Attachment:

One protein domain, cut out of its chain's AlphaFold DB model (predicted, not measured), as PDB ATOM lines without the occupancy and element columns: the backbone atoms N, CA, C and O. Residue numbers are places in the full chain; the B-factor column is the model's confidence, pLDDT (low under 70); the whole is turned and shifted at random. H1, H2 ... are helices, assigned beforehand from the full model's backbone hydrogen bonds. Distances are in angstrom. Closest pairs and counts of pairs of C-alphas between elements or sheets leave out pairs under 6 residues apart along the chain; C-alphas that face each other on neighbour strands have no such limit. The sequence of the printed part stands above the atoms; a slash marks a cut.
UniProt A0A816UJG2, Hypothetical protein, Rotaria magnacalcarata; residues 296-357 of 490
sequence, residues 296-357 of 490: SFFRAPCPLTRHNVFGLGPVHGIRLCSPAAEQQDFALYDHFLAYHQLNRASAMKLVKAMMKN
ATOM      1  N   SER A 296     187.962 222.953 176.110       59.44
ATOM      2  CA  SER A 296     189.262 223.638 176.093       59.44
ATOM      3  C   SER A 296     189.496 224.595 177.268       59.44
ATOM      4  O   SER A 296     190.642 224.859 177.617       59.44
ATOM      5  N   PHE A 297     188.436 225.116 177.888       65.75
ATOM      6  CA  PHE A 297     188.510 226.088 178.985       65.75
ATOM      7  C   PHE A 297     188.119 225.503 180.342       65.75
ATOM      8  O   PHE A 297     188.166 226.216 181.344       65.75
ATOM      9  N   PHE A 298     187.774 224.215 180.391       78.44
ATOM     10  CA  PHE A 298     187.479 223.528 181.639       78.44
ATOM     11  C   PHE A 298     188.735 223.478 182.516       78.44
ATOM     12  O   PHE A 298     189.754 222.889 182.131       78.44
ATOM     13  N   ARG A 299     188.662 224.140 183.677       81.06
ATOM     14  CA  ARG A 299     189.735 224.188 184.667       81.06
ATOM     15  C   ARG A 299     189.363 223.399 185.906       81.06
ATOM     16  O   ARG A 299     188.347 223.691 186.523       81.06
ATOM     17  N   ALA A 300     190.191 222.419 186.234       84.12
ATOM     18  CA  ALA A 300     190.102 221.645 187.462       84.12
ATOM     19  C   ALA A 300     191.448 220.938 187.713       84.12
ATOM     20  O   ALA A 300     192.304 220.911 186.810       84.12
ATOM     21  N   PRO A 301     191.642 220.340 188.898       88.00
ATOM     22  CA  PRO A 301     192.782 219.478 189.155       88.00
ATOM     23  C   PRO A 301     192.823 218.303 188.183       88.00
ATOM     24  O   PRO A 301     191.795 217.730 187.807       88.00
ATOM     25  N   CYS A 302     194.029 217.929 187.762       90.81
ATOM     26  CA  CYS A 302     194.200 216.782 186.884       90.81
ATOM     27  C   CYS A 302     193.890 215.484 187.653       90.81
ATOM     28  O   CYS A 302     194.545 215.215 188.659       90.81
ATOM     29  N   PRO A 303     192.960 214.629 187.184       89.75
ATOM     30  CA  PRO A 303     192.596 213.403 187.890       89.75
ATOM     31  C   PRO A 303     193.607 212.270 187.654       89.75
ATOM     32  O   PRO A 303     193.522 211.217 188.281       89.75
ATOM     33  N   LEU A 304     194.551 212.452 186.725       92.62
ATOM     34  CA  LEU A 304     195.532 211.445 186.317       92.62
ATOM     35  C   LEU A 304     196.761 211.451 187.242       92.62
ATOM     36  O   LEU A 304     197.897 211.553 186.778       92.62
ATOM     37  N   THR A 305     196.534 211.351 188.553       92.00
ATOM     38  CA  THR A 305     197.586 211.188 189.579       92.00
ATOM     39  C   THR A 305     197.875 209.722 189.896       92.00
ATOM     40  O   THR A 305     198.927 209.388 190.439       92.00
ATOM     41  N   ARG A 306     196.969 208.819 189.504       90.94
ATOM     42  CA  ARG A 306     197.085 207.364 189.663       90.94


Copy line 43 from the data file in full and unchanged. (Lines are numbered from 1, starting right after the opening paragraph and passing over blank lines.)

ATOM     41  N   ARG A 306     196.969 208.819 189.504       90.94